“Everything you do makes such a difference in the lives of the community members we serve,” Outreach Service Director Mary Jane Cisneros told Valley-Wide and Adams State representatives.
• La Puente shelter home is not only a homeless shelter where 55 people stayed in the 45-bed facility nightly in January, but it is also a soup kitchen that served 3,775 meals to La Puente guests, travelers and community members in January, Shelter Director Tona Ruybal explained.
“We are a living room and a dining room and a coffeehouse,” she said.
She said the shelter’s part of the “Share the Magic” funds would assist with such basic needs as mattresses. The wear and tear at the shelter requires special mattresses that run about $200 for full size.
“We are in need of those right now,” Ruybal said.
Another urgent need is a freezer, she said.
On behalf of staff as well as those who come into the shelter to find a warm place to sleep, she thanked Valley-Wide, ASU and others who made “Share the Magic” successful.
• Food is another basic need that will be met through the magic of the annual fund-raiser. Mary Ellen “Mel” Huss, the only paid staff member for the 13 food banks in the San Luis Valley, said the need for emergency food for Valley families continues to grow. The number of food bank clients increased 8 percent between 2011 and 2012, she said, with 13,200 residents, or 27 percent of the Valley’s population, receiving food assistance. That is one in four households in the Valley, Huss pointed out.
Huss said her goal is to acquire quality food at good prices, not just a bunch of cheap noodles but also low-sodium canned corn and tuna packed in water, for example. She operates on a budget of $40,000 a year for food and makes every penny count.
• “Share the Magic” is an example of how generous our community is,” Jeff Owsley said. Owsley oversees the business enterprises of La Puente such as the Hunt Avenue Boutique, Rainbow End stores in Alamosa and Monte Vista and the Milagros Coffeehouse.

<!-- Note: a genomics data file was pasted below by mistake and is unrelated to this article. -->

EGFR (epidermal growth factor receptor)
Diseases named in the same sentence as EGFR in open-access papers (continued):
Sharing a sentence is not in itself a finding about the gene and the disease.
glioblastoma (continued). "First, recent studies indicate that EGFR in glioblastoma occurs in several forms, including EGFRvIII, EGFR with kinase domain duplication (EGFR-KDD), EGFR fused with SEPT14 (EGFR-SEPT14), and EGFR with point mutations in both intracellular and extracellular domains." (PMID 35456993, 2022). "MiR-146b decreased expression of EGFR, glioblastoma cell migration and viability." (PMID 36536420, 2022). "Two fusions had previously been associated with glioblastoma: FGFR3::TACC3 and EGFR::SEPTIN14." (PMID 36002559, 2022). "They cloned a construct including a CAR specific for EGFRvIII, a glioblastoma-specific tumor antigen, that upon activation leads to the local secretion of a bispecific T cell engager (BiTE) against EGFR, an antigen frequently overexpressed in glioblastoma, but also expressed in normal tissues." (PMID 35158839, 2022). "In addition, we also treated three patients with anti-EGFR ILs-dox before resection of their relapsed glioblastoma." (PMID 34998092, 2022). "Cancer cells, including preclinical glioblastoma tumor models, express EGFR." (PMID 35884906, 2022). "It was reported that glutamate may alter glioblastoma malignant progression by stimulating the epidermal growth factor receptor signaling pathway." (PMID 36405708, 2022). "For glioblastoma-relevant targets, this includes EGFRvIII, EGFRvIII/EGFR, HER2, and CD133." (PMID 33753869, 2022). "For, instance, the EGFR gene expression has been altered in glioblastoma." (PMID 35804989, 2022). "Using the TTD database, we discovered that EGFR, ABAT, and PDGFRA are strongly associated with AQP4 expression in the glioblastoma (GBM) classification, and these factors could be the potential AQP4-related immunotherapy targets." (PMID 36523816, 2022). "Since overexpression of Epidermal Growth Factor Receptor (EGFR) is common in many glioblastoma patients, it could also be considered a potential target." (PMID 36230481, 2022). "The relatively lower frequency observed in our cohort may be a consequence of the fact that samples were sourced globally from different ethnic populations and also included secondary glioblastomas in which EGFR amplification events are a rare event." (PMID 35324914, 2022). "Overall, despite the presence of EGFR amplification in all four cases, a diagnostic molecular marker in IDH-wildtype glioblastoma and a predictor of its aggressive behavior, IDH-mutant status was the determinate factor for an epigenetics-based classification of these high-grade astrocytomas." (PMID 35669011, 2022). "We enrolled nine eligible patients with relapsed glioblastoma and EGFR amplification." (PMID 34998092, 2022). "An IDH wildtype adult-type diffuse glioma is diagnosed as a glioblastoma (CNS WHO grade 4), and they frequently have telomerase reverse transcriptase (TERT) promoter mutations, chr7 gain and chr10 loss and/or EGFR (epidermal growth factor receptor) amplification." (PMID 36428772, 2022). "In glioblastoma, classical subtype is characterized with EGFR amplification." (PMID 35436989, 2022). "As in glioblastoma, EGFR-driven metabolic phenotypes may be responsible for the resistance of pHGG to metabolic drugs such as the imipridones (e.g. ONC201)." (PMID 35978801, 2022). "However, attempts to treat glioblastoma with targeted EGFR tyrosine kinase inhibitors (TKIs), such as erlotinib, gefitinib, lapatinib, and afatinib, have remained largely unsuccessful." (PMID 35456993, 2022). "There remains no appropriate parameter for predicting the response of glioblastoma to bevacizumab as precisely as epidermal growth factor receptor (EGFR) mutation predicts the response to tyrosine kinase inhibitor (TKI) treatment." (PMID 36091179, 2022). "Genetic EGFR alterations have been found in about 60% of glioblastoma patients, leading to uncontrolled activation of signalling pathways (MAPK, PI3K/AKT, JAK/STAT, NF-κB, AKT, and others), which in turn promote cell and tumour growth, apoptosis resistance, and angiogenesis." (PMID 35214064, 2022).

Owsley said one of the new and exciting ventures La Puente is undertaking is helping people start their own enterprises. The primary focus is Adelante participants, those coming out of homelessness into self sufficiency.
• AmeriCorps volunteers will also benefit from “Share the Magic.” Amy Scavezze, volunteer coordination director, said four cars used by the volunteers are currently inoperable, so the group of AmeriCorps volunteers who help keep things running at La Puente need to be able to keep running themselves. There are 23 full-time AmeriCorps volunteers and three other full-time volunteers in the Valley as well as four AmeriCorps volunteers in Grand Junction and two in Cortez under Scavezze’s coordination.
“We have a lot of people volunteering and without Share the Magic we wouldn’t be able to support that community,” Scavezze said.
• “You share the magic with us,” Dores Jay-Pang, Adelante coordinator, told the sponsors who put on the “Share the Magic” event.
She said Adelante and other La Puente programs depend greatly on that “magic” every year.
One of the goals of those going through Adelante is to earn degrees, enter business or obtain employment that will help them become self sufficient, Jay-Pang explained. Adelante is helping one mom earn her ADN (associate degree in nursing), for example. Adelante is also helping families start their own businesses.
Jay-Pang summed up La Puente leadership team’s gratitude by saying, “I am really happy we have this opportunity, and thank everybody who put this together for so many years and for the last year … Thank you very much.”